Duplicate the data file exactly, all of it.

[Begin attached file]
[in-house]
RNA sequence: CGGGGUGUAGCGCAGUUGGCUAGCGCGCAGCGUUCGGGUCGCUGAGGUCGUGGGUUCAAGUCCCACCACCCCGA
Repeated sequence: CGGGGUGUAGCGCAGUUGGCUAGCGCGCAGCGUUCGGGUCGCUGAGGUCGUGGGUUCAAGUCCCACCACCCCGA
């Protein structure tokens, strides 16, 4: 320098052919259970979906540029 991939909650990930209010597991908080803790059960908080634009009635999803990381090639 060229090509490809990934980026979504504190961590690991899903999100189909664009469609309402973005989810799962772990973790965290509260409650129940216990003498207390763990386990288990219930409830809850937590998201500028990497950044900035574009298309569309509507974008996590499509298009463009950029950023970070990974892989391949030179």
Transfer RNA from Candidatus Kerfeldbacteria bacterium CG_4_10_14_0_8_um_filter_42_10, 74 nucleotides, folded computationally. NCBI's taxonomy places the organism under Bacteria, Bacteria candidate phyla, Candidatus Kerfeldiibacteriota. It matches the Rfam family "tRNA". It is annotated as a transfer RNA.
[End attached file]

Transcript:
[in-house]
RNA sequence: CGGGGUGUAGCGCAGUUGGCUAGCGCGCAGCGUUCGGGUCGCUGAGGUCGUGGGUUCAAGUCCCACCACCCCGA
Repeated sequence: CGGGGUGUAGCGCAGUUGGCUAGCGCGCAGCGUUCGGGUCGCUGAGGUCGUGGGUUCAAGUCCCACCACCCCGA
């Protein structure tokens, strides 16, 4: 320098052919259970979906540029 991939909650990930209010597991908080803790059960908080634009009635999803990381090639 060229090509490809990934980026979504504190961590690991899903999100189909664009469609309402973005989810799962772990973790965290509260409650129940216990003498207390763990386990288990219930409830809850937590998201500028990497950044900035574009298309569309509507974008996590499509298009463009950029950023970070990974892989391949030179």
Transfer RNA from Candidatus Kerfeldbacteria bacterium CG_4_10_14_0_8_um_filter_42_10, 74 nucleotides, folded computationally. NCBI's taxonomy places the organism under Bacteria, Bacteria candidate phyla, Candidatus Kerfeldiibacteriota. It matches the Rfam family "tRNA". It is annotated as a transfer RNA.